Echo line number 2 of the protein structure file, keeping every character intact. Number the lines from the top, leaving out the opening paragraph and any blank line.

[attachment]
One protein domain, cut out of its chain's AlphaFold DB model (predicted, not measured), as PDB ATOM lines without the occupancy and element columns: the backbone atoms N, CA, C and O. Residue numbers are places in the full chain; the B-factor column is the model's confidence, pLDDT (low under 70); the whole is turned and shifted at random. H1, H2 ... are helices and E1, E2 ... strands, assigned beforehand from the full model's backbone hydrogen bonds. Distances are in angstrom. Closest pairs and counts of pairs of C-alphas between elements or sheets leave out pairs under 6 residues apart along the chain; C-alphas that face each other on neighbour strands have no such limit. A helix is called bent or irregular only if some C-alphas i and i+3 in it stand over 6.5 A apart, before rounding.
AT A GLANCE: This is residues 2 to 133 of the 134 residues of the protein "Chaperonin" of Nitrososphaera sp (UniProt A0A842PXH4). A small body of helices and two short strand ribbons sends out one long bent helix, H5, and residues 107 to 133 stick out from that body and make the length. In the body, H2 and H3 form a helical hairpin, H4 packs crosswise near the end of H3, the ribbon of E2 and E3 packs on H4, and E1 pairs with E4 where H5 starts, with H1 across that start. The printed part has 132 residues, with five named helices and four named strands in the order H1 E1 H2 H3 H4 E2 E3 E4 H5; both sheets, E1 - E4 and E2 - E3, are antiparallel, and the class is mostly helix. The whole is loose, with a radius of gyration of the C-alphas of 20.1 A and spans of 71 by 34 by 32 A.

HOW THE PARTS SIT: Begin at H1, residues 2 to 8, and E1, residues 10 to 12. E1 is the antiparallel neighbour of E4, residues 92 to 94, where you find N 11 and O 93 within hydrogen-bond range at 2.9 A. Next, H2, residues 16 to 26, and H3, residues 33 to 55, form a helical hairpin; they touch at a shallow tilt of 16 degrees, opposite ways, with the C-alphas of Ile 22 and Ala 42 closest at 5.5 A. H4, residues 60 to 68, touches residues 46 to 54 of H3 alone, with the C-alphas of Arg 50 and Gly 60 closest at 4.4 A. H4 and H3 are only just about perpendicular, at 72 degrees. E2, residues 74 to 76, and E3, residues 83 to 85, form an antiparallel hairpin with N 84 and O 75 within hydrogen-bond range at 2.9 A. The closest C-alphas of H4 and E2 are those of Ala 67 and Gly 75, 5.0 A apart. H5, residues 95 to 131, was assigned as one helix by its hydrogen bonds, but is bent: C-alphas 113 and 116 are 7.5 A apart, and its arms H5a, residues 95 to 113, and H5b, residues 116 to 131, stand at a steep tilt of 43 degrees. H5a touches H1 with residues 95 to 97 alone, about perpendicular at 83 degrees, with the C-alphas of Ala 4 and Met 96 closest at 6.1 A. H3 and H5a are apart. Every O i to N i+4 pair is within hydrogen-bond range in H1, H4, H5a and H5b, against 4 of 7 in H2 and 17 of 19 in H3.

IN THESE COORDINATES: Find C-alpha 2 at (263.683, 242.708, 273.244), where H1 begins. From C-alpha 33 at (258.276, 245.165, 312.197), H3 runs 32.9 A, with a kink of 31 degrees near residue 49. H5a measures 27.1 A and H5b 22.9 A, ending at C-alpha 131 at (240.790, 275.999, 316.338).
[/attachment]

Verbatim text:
HOW THE PARTS SIT: Begin at H1, residues 2 to 8, and E1, residues 10 to 12. E1 is the antiparallel neighbour of E4, residues 92 to 94, where you find N 11 and O 93 within hydrogen-bond range at 2.9 A. Next, H2, residues 16 to 26, and H3, residues 33 to 55, form a helical hairpin; they touch at a shallow tilt of 16 degrees, opposite ways, with the C-alphas of Ile 22 and Ala 42 closest at 5.5 A. H4, residues 60 to 68, touches residues 46 to 54 of H3 alone, with the C-alphas of Arg 50 and Gly 60 closest at 4.4 A. H4 and H3 are only just about perpendicular, at 72 degrees. E2, residues 74 to 76, and E3, residues 83 to 85, form an antiparallel hairpin with N 84 and O 75 within hydrogen-bond range at 2.9 A. The closest C-alphas of H4 and E2 are those of Ala 67 and Gly 75, 5.0 A apart. H5, residues 95 to 131, was assigned as one helix by its hydrogen bonds, but is bent: C-alphas 113 and 116 are 7.5 A apart, and its arms H5a, residues 95 to 113, and H5b, residues 116 to 131, stand at a steep tilt of 43 degrees. H5a touches H1 with residues 95 to 97 alone, about perpendicular at 83 degrees, with the C-alphas of Ala 4 and Met 96 closest at 6.1 A. H3 and H5a are apart. Every O i to N i+4 pair is within hydrogen-bond range in H1, H4, H5a and H5b, against 4 of 7 in H2 and 17 of 19 in H3.